A new Catholic counter-revolution is under way in Europe


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Last week, hundreds of thousands of young Catholics from around the world converged on the Portuguese capital Lisbon for World Youth Day, an international religious gathering that first took place in Rome in 1986. In a sermon delivered in the city on August 3, Pope Francis reminded those present that “in the Church there is room for everyone”.

More than 42,000 of the 354,000 pilgrims were from France (the fourth-largest national contingent after Spaniards, Italians and Portuguese). And a poll of young French Catholics planning to travel to Lisbon published in May, in the religious newspaper La Croix, suggests that they might not have been especially receptive to Francis’s expansive ecclesiastical vision.

While church attendance in France continues to scrape along at levels that are a tiny fraction of those seen in the 1950s, the poll suggests that young French Catholics today are highly observant and favour the most traditional forms of ritual, including the Latin mass. And according to the political scientist Yann Raison du Cleuziou, this group, which wields an influence out of all proportion to its size (thanks to social media and other network effects), is at the heart of the re-emergence of conservative Catholicism as a political, as well as religious, force.

Nor is the fusion of Catholic identity politics with nativist and “sovereigntist” populism that Raison du Cleuziou describes peculiar to France. The electoral success of parties such as Vox in Spain and Giorgia Meloni’s Brothers of Italy, the largest party in the ruling Italian coalition, testifies to that.

The results of the French survey point to a conception of the relationship between religious authority and temporal political power at odds with what Francis himself has identified as a “healthy secularism” in which “God and Caesar remain distinct but not opposed”. In the La Croix poll, 59 per cent see the church as a “beacon which shows the way through the darkness” of secular modernity.

Raison du Cleuziou argues that the notion that democratic politicians don’t have the right to interfere with the “natural order” of things is central to a contemporary “Catholic counter-revolution”. And for him the origins of this revanchism in France lie in the “Manif pour tous” (“Demo for all”) movement which, in 2012-14, brought thousands on to the streets to protest against gay marriage.

In Italy, “family day” protests against equal marriage mobilised hundreds of thousands in Rome in 2016. This year Meloni’s government instructed city mayors not to issue birth certificates which recognise same-sex couples as children’s legal parents.

In 2016, one of the offshoots of Manif pour tous, a group called Sens Commun, played a key role in securing the French centre-right presidential nomination for François Fillon. Parading his own faith, Fillon, whose campaign later crashed amid financial scandal, made a successful pitch to what the social scientists Hervé Le Bras and Emmanuel Todd have memorably called “zombie Catholicism” — a “structuring agent in education and politics” that continues to wield influence despite the dramatic decline of religion in its “ritual dimension”.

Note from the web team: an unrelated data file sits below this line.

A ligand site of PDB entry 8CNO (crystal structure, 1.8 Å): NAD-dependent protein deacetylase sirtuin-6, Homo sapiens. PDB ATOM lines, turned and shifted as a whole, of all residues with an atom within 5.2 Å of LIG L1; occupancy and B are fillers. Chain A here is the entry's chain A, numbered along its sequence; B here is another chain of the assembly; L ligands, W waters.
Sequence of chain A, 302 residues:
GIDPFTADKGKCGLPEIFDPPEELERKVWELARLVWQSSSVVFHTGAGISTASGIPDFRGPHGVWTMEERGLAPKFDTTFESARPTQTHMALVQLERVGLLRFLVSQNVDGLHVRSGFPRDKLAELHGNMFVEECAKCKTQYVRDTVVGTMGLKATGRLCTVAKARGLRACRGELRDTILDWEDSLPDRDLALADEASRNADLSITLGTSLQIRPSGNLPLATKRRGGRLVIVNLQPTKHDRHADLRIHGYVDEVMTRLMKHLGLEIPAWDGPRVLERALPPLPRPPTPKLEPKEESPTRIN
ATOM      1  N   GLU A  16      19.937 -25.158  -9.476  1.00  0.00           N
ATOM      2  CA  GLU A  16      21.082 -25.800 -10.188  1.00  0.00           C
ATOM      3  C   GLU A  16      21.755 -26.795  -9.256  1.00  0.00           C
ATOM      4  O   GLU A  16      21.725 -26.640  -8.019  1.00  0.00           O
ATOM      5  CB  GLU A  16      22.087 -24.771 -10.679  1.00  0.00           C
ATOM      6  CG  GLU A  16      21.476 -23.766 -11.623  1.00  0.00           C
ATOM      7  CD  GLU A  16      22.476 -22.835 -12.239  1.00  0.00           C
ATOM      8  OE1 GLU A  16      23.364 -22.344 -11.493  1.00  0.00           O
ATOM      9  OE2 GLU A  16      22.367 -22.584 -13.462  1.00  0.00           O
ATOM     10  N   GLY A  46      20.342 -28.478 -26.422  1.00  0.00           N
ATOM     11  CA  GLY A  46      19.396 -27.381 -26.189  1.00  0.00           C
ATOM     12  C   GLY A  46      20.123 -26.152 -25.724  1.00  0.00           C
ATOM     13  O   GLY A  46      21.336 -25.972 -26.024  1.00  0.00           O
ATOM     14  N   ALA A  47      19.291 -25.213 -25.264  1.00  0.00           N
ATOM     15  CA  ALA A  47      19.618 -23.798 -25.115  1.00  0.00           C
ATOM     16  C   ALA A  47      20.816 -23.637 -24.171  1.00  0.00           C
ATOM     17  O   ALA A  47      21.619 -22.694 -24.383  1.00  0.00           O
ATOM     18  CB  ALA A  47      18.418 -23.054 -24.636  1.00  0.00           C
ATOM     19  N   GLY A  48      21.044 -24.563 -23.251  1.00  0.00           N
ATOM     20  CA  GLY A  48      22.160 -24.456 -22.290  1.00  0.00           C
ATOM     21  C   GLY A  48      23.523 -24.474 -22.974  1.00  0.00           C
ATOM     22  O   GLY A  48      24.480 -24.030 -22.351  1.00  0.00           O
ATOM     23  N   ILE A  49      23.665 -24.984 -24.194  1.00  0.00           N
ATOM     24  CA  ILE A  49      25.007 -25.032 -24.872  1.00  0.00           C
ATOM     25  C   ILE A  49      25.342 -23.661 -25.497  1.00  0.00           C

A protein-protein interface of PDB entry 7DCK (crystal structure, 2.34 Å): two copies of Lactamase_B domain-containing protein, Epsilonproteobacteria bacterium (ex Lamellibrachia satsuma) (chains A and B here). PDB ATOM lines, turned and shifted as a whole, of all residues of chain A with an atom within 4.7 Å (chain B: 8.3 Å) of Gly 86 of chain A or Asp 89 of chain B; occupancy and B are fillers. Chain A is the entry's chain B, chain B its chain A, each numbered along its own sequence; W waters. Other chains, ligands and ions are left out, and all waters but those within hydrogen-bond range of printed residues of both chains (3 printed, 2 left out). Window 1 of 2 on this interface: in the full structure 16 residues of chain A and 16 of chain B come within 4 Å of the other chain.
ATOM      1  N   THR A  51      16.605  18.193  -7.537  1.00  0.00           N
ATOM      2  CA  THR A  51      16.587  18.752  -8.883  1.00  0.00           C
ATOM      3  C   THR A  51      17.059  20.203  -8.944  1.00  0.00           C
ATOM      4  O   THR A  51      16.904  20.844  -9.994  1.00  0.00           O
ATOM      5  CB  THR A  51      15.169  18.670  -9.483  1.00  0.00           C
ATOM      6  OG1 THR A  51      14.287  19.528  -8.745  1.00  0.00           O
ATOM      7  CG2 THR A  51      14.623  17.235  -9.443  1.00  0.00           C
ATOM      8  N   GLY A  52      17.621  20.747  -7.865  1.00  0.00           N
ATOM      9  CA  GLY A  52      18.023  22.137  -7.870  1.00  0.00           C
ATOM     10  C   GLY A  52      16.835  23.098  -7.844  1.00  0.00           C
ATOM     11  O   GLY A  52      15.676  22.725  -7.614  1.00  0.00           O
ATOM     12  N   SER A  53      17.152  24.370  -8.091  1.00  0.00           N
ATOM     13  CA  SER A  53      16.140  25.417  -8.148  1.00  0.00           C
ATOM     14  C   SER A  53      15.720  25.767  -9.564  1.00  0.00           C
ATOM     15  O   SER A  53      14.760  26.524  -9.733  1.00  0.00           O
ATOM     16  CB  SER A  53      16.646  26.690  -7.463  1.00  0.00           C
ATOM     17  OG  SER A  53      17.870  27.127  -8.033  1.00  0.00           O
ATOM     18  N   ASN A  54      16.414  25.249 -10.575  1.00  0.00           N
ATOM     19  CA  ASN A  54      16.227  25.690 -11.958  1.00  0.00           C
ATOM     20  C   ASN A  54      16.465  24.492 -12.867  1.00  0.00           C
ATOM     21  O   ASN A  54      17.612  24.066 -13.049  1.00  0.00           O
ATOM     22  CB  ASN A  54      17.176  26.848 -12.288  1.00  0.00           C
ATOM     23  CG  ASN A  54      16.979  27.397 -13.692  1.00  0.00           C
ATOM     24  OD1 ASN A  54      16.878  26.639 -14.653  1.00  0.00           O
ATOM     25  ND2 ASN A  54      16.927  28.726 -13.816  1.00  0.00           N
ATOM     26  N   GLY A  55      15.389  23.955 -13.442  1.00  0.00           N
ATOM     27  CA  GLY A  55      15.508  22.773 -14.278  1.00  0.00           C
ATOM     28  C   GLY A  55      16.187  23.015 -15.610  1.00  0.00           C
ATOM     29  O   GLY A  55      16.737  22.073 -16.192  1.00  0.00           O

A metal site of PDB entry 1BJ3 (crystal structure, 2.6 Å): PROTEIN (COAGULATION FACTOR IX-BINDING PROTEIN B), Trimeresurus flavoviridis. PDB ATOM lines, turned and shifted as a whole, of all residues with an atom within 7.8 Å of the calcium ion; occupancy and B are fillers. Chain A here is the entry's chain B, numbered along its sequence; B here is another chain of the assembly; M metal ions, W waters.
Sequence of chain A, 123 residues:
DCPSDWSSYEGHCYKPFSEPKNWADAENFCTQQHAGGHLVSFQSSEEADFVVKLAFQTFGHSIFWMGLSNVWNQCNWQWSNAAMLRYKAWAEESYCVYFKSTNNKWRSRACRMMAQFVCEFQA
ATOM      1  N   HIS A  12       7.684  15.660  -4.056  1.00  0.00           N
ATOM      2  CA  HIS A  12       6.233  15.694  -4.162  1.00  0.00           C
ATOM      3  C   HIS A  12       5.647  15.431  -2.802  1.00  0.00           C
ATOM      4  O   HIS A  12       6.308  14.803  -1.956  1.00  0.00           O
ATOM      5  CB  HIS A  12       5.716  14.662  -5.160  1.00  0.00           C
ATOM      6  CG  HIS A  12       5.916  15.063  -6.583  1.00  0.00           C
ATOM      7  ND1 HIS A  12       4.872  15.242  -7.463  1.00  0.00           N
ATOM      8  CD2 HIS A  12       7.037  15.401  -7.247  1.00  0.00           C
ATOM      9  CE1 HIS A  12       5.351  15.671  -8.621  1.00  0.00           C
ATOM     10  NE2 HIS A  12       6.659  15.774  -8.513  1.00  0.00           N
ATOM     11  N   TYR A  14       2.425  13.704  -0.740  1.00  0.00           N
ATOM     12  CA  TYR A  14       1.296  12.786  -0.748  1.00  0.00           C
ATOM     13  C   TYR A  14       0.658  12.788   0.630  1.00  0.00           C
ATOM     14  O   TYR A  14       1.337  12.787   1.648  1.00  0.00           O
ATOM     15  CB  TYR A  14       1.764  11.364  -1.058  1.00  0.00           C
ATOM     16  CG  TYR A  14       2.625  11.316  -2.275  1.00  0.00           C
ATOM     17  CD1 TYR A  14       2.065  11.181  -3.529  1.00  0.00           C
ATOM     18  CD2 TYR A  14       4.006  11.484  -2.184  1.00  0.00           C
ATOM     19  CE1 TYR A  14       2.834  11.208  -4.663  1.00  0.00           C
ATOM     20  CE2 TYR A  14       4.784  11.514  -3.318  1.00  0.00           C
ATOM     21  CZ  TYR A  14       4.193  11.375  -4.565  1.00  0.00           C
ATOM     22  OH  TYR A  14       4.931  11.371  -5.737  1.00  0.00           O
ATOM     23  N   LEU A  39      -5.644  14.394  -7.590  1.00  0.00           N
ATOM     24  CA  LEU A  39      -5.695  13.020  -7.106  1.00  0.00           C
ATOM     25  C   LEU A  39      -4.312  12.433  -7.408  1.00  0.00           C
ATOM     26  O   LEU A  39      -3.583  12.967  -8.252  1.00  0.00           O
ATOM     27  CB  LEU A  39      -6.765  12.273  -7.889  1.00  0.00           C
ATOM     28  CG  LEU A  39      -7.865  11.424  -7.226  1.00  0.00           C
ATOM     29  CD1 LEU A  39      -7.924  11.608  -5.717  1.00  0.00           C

Similarly, Vox’s electoral inroads in Spain — which remain significant at regional and municipal level, despite the party’s underwhelming showing in July’s parliamentary elections — cannot be properly understood without paying attention to the religious (specifically Catholic) aspect.

When Vox first entered the European parliament in 2019, for example, it did not join the Identity and Democracy grouping, to which France’s far-right Rassemblement National and Italy’s League belong. Instead, it joined the Brothers of Italy in the European Conservatives and Reformists bloc, alongside Poland’s ruling Catholic-nationalist Law and Justice party.

The ECR’s declaration of principles and values includes a commitment to the “importance of the family” and to the “sovereign integrity of the nation state, opposition to EU federalism and a renewed respect for true subsidiarity”.

Keen students of 20th-century European political history will note a rich irony here. “Subsidiarity” — the idea that power should be distributed downwards, to local and regional authorities, and upwards, to supranational organisations — was one of the key values of postwar Christian Democracy. And this was a political ideology that sought to reconcile Christianity (particularly Catholicism) with liberal democracy, not stand in opposition to it, and which did more than any other to shape the project of European integration that Catholic identitarians now anathematise.

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Lisa Holden
Lisa Holden
Lisa Holden is a news writer for LinkDaddy News. She writes health, sport, tech, and more. Some of her favorite topics include the latest trends in fitness and wellness, the best ways to use technology to improve your life, and the latest developments in medical research.

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